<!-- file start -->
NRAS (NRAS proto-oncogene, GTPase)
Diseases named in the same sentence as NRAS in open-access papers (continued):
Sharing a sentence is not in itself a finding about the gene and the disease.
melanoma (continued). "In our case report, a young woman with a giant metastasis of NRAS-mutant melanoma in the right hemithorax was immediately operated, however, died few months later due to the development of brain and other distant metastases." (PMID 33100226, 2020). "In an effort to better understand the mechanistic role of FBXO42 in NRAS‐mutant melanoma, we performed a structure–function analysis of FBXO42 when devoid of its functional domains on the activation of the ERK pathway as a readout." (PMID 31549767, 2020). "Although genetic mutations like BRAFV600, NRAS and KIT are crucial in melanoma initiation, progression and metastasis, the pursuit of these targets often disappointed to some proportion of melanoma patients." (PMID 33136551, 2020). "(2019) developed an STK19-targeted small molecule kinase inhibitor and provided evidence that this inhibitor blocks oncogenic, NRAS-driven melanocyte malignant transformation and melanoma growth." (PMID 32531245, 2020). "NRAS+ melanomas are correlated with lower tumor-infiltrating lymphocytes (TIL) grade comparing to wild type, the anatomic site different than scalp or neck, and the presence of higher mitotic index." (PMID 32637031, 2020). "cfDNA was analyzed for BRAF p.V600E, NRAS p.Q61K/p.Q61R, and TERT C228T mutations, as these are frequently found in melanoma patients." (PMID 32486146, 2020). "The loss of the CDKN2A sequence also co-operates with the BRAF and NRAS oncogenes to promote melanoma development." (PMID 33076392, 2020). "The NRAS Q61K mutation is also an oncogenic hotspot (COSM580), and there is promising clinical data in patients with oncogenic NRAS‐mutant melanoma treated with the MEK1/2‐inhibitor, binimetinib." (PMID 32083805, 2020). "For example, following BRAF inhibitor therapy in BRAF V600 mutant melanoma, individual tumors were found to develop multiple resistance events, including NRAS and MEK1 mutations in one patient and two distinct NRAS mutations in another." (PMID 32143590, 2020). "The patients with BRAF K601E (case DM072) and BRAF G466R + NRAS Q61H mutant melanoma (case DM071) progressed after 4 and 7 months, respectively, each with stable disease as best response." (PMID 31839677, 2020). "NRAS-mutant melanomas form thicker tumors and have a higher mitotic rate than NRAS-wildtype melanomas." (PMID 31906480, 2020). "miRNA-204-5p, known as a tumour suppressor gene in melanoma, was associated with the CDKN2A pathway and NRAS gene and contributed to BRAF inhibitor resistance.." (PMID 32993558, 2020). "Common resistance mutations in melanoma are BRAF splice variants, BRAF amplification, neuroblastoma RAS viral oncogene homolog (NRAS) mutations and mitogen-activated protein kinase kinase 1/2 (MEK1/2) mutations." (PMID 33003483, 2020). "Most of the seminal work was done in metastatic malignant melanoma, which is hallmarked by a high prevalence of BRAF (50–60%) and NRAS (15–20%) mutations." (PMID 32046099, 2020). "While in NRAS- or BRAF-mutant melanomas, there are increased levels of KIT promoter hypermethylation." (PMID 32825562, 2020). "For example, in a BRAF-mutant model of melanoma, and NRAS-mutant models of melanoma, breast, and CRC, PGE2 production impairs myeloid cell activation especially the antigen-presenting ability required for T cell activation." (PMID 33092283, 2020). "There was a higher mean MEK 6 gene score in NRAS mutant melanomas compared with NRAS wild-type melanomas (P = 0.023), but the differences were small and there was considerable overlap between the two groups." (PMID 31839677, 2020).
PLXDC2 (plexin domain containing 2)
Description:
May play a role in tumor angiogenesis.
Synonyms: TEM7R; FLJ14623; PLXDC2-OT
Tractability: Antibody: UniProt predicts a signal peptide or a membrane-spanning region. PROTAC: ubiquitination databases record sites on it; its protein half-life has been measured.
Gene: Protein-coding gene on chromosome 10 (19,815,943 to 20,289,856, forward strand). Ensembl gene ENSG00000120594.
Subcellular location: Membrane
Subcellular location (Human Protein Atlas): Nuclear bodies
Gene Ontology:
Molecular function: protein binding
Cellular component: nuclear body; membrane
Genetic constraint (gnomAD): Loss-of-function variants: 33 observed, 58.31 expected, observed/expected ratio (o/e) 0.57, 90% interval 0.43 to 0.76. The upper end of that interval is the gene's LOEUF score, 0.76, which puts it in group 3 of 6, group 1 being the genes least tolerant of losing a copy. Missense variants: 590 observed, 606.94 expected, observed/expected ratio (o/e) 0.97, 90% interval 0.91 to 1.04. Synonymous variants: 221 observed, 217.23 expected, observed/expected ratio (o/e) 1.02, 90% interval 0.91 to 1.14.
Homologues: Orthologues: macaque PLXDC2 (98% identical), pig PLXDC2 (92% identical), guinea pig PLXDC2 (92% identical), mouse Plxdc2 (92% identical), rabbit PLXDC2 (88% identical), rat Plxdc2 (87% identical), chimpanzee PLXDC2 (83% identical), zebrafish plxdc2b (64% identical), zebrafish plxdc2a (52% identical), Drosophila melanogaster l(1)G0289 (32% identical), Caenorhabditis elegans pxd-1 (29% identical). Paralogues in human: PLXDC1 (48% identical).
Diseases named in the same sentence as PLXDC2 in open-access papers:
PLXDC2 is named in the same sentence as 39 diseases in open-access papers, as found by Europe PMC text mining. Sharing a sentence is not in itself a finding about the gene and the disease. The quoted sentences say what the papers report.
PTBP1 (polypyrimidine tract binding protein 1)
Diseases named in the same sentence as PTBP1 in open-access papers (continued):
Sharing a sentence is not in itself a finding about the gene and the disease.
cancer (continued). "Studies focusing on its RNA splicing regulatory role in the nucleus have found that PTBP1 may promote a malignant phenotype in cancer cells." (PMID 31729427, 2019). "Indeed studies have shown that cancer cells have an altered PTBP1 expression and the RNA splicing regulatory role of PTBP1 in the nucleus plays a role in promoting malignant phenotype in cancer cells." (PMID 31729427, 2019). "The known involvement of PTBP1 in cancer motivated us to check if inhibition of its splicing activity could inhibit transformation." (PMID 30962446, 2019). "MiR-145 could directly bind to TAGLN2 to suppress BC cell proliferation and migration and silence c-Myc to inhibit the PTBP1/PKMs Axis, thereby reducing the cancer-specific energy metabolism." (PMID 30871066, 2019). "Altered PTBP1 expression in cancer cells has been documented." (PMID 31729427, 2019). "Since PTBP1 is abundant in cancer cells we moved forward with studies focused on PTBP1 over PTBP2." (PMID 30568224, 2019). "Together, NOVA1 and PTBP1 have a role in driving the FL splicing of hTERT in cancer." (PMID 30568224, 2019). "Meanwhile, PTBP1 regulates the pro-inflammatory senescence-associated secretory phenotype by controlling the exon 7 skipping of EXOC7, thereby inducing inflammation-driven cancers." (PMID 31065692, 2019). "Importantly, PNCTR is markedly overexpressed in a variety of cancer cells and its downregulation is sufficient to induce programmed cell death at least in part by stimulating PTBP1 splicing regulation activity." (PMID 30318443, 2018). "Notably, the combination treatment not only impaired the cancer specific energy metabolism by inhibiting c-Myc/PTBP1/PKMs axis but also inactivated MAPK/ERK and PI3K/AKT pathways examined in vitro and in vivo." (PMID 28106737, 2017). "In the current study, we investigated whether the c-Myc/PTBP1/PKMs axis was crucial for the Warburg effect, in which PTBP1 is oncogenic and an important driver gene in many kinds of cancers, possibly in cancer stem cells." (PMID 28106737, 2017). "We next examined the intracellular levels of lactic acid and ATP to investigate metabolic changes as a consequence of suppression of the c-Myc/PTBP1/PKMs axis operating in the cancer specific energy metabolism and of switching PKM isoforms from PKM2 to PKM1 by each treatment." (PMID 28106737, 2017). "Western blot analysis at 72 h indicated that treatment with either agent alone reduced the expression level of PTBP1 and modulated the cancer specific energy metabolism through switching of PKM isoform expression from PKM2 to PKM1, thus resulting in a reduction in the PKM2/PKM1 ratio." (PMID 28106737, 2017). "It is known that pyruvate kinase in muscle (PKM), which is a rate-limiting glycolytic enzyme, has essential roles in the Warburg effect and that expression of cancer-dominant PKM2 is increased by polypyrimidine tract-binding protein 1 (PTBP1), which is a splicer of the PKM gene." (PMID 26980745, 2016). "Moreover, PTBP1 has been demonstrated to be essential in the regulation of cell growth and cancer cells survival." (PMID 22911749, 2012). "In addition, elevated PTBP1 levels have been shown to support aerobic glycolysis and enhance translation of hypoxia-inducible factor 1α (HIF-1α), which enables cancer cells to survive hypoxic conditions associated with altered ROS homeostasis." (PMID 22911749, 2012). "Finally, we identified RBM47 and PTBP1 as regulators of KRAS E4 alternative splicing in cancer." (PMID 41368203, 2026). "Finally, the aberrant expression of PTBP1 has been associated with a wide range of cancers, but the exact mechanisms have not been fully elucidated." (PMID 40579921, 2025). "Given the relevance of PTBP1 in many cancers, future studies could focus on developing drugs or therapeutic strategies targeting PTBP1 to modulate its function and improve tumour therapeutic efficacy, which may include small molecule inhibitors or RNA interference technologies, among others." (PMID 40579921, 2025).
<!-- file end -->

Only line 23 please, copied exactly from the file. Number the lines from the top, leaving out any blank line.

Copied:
cancer (continued). "Studies focusing on its RNA splicing regulatory role in the nucleus have found that PTBP1 may promote a malignant phenotype in cancer cells." (PMID 31729427, 2019). "Indeed studies have shown that cancer cells have an altered PTBP1 expression and the RNA splicing regulatory role of PTBP1 in the nucleus plays a role in promoting malignant phenotype in cancer cells." (PMID 31729427, 2019). "The known involvement of PTBP1 in cancer motivated us to check if inhibition of its splicing activity could inhibit transformation." (PMID 30962446, 2019). "MiR-145 could directly bind to TAGLN2 to suppress BC cell proliferation and migration and silence c-Myc to inhibit the PTBP1/PKMs Axis, thereby reducing the cancer-specific energy metabolism." (PMID 30871066, 2019). "Altered PTBP1 expression in cancer cells has been documented." (PMID 31729427, 2019). "Since PTBP1 is abundant in cancer cells we moved forward with studies focused on PTBP1 over PTBP2." (PMID 30568224, 2019). "Together, NOVA1 and PTBP1 have a role in driving the FL splicing of hTERT in cancer." (PMID 30568224, 2019). "Meanwhile, PTBP1 regulates the pro-inflammatory senescence-associated secretory phenotype by controlling the exon 7 skipping of EXOC7, thereby inducing inflammation-driven cancers." (PMID 31065692, 2019). "Importantly, PNCTR is markedly overexpressed in a variety of cancer cells and its downregulation is sufficient to induce programmed cell death at least in part by stimulating PTBP1 splicing regulation activity." (PMID 30318443, 2018). "Notably, the combination treatment not only impaired the cancer specific energy metabolism by inhibiting c-Myc/PTBP1/PKMs axis but also inactivated MAPK/ERK and PI3K/AKT pathways examined in vitro and in vivo." (PMID 28106737, 2017). "In the current study, we investigated whether the c-Myc/PTBP1/PKMs axis was crucial for the Warburg effect, in which PTBP1 is oncogenic and an important driver gene in many kinds of cancers, possibly in cancer stem cells." (PMID 28106737, 2017). "We next examined the intracellular levels of lactic acid and ATP to investigate metabolic changes as a consequence of suppression of the c-Myc/PTBP1/PKMs axis operating in the cancer specific energy metabolism and of switching PKM isoforms from PKM2 to PKM1 by each treatment." (PMID 28106737, 2017). "Western blot analysis at 72 h indicated that treatment with either agent alone reduced the expression level of PTBP1 and modulated the cancer specific energy metabolism through switching of PKM isoform expression from PKM2 to PKM1, thus resulting in a reduction in the PKM2/PKM1 ratio." (PMID 28106737, 2017). "It is known that pyruvate kinase in muscle (PKM), which is a rate-limiting glycolytic enzyme, has essential roles in the Warburg effect and that expression of cancer-dominant PKM2 is increased by polypyrimidine tract-binding protein 1 (PTBP1), which is a splicer of the PKM gene." (PMID 26980745, 2016). "Moreover, PTBP1 has been demonstrated to be essential in the regulation of cell growth and cancer cells survival." (PMID 22911749, 2012). "In addition, elevated PTBP1 levels have been shown to support aerobic glycolysis and enhance translation of hypoxia-inducible factor 1α (HIF-1α), which enables cancer cells to survive hypoxic conditions associated with altered ROS homeostasis." (PMID 22911749, 2012). "Finally, we identified RBM47 and PTBP1 as regulators of KRAS E4 alternative splicing in cancer." (PMID 41368203, 2026). "Finally, the aberrant expression of PTBP1 has been associated with a wide range of cancers, but the exact mechanisms have not been fully elucidated." (PMID 40579921, 2025). "Given the relevance of PTBP1 in many cancers, future studies could focus on developing drugs or therapeutic strategies targeting PTBP1 to modulate its function and improve tumour therapeutic efficacy, which may include small molecule inhibitors or RNA interference technologies, among others." (PMID 40579921, 2025).